presented by the Irish poet, former priest and spiritual philosopher, John
O’Donohue. I’d read O’Donohue’s book of the same name some years back when if first came out. He’d since written other books that, in my shuffling about to various places and activities I hadn’t gotten to read. As yet. I watched the program after the librarian had recommended it and another friend had mentioned how much she found in O’Donohue’s writing.
In the past few weeks I’d been caught up in the multi-tasking of my days at the historical society, writing down and juggling many jobs each day to meet my obligations. I was now in a day emailing various and sundry to collection permissions and order pictures for Anahareo, A Wilderness Spirit and cobbling together press releases for Selkie Dreams and confirming arrangements for book launches. So when I sat down to watch Anam Cara I was conscious of a sense of needing some reflective time, a place to rest for my mind and my body.
Anam Cara is the Irish expression for “soul friend,”and recently, in the last ten years or so, it has taken on various shades of meanings that infer various aspects of a very close friend or lover. John O’Donohue’s program doesn’t mention the nuances or history of the expression but rather explores the
Ireland that shaped him explaining its physical geography, its fabric that made up his psyche and others too.
dolmen in the bleak landscape.
There are the reflections and connections to millennia voices and peoples. But these reflections and
voices are everywhere—in the wells and pools that dot Ireland, on Croagh Patrick, the mountain thousands of pilgrims climb every year, some barefoot, to the cliff edges of Moher or further up north.
O’Donohue also remembered a time when he left Ireland and worked in America, early in his career, presumably as a priest. When he was there he encountered an old man, an Irish man who’d left Ireland when he was 17 and hadn’t ever returned. But even in his old age he could recall every field he’d ever worked in back home. Field of the stone cats, field of the furze, and so on. He would recite them over and over again like a litany, said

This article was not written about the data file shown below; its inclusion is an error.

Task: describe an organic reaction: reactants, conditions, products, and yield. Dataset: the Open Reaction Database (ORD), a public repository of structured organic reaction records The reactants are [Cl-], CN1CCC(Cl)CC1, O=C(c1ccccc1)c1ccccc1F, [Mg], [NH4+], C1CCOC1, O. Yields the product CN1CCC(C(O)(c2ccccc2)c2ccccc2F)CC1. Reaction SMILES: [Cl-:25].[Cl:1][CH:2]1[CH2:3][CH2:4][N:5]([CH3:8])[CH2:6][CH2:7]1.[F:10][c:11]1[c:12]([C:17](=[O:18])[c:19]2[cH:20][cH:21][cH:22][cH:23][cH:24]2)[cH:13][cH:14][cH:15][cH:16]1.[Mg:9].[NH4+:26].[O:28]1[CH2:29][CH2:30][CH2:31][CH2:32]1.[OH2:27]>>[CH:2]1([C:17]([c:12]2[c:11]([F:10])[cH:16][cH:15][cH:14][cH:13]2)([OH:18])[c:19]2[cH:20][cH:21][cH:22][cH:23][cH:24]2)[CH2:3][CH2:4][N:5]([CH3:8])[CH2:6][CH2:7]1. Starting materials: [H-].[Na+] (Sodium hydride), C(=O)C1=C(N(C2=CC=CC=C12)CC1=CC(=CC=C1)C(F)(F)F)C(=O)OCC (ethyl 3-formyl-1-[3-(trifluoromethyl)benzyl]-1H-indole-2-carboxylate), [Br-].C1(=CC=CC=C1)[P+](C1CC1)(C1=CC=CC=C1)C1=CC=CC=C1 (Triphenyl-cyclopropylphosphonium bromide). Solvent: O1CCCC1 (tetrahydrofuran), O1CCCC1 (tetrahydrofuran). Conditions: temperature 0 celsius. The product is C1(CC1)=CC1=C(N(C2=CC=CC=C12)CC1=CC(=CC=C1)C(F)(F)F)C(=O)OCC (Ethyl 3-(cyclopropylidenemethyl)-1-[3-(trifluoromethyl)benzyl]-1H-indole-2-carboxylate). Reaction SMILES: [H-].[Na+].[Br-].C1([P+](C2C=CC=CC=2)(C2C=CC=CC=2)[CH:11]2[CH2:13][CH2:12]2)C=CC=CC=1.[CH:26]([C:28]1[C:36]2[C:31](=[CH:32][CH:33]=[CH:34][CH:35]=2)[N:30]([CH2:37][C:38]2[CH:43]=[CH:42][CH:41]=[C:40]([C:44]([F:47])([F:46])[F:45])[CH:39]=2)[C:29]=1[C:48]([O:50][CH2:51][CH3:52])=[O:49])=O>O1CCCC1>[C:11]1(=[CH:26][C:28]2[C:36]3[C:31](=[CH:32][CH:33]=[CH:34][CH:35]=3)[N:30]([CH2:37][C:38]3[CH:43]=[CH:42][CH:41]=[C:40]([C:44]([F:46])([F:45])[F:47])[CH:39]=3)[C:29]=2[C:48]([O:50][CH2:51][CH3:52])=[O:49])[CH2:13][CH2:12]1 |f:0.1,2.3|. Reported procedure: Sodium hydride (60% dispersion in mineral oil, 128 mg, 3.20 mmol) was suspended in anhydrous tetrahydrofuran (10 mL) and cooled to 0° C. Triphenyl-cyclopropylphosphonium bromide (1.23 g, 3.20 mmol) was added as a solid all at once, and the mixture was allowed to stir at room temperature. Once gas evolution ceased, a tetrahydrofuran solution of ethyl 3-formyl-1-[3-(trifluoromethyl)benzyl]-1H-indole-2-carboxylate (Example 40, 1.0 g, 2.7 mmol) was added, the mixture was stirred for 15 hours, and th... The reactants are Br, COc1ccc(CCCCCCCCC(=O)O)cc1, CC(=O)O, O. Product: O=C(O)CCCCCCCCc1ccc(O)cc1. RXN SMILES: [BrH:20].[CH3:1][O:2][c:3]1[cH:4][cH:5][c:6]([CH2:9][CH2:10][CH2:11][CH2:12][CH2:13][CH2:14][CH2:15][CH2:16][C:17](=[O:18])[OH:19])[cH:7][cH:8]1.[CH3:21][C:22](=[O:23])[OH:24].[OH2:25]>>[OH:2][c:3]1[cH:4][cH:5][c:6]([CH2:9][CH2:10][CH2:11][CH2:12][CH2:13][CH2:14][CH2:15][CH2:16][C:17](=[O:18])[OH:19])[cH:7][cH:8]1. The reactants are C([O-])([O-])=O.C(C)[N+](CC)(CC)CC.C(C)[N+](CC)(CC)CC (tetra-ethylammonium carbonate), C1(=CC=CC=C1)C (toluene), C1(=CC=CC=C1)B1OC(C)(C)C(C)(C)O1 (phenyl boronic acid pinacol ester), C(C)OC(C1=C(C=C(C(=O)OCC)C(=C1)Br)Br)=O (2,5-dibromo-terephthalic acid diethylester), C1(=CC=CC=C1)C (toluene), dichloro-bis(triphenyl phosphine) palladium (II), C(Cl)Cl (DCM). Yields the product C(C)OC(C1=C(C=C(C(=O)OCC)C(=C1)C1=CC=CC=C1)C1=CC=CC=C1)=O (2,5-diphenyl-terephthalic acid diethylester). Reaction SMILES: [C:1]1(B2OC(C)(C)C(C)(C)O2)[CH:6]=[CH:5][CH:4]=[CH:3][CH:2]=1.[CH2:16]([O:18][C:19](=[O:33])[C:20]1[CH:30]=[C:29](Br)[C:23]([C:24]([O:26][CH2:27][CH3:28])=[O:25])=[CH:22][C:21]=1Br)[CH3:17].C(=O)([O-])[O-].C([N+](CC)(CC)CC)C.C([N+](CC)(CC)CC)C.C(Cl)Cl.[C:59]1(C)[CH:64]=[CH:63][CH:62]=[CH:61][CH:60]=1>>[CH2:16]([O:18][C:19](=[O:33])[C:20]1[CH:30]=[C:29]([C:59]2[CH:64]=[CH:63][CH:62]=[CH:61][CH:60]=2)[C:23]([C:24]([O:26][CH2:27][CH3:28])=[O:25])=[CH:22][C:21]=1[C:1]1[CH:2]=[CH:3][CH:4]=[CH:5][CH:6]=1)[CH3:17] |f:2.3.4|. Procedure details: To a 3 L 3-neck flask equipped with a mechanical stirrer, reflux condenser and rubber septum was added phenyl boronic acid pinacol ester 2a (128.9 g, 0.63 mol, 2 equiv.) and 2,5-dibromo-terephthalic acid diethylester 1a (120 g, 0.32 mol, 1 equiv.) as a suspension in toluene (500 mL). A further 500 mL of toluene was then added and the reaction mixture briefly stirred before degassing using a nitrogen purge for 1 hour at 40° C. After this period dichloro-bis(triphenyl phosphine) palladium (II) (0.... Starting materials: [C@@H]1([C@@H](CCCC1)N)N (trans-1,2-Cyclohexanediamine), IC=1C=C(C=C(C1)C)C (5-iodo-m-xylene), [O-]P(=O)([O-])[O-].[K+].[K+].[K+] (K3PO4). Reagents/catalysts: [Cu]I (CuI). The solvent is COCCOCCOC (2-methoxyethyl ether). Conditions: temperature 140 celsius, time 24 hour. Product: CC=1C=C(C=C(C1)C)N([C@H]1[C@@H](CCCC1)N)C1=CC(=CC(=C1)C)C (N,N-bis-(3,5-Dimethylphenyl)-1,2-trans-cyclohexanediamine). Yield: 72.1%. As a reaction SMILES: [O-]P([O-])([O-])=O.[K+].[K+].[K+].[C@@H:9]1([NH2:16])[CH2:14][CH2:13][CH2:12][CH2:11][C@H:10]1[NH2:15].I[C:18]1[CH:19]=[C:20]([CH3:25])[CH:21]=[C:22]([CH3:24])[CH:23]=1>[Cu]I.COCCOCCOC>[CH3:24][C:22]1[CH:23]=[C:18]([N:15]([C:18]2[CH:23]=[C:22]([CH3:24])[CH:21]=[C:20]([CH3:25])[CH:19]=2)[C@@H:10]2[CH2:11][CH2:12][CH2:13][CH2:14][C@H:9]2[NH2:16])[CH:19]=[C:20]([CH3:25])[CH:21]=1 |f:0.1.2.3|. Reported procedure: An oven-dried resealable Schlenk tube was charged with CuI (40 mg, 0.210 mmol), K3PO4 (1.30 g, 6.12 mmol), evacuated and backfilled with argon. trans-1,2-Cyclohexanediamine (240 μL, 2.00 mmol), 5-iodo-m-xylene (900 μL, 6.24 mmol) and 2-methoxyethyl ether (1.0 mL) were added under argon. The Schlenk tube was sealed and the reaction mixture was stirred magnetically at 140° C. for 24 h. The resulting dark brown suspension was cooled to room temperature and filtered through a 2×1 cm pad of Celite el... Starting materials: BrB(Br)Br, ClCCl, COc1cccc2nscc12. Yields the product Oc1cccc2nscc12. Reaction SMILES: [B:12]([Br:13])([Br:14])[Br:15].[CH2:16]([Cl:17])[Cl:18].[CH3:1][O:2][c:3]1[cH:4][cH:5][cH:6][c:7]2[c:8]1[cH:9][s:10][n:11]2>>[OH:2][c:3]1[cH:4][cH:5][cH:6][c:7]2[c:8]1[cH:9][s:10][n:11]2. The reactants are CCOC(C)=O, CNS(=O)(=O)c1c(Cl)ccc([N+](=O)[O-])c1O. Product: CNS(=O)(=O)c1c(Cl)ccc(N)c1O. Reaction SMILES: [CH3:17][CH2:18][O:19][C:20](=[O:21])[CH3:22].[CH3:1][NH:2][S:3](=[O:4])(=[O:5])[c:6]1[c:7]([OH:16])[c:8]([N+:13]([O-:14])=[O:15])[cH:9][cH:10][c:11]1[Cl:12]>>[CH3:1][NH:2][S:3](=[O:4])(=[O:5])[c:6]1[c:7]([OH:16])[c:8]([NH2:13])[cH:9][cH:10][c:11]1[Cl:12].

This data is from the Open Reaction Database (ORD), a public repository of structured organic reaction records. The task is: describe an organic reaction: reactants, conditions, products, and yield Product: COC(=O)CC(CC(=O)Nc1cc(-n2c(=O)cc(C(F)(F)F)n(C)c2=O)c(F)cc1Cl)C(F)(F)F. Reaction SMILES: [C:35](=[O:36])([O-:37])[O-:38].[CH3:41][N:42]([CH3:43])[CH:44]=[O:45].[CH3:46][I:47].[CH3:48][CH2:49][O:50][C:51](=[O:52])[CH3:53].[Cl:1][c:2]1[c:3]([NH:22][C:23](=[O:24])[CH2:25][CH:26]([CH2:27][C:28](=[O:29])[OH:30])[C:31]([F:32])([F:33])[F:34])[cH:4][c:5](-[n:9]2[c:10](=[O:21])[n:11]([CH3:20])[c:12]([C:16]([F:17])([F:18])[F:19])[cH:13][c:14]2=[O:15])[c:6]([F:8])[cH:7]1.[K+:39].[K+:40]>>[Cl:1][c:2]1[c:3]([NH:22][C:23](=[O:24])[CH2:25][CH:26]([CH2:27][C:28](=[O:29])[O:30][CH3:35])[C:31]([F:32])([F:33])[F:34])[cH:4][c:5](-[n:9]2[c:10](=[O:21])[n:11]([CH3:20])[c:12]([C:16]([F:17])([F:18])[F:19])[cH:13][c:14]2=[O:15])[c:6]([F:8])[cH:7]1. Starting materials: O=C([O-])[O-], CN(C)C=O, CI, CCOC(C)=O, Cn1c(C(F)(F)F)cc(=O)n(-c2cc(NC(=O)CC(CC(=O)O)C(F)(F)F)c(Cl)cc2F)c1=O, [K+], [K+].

O’Donohue. He carried no piece of turf, no bit of the“ole sod;”this was his way to connect to his home place.
I was fascinated by this image and asked some member of my art class about field names. They listed off many for me and I realized all around me there many field names. Just below me is Gort na Scairte field of the bushes and Barr d’Inse which is the field by the river, then Inse Mor, Inse Beag,fields by thebig river and little river and even Doire na tSaggart, wood of the priest and many many others. All of these fields and woodlands have stories. And I like that idea, to look out my window and know that all around me are these stories. It’s just a question of being still, reflecting and tapping into these stories.
John O’Donohue sadly died the year that was made at the young age of 52 (well it’s young to me). And as I mentioned that to my husband I realized that perhaps John O’Donohue’s explanation of the meaning of Anam Cara was in the whole content of the program. The ancient, original idea of Anam Cara, soul friend, is that he would be the person you confide your deepest spiritual thoughts, a confessor of some degree and a person who would guide you to the otherworld at your death. Reflecting on that meaning it seemed as if John O’Donohue regarded us, his audience, as his Anam Cara, and that we should all be soul friends.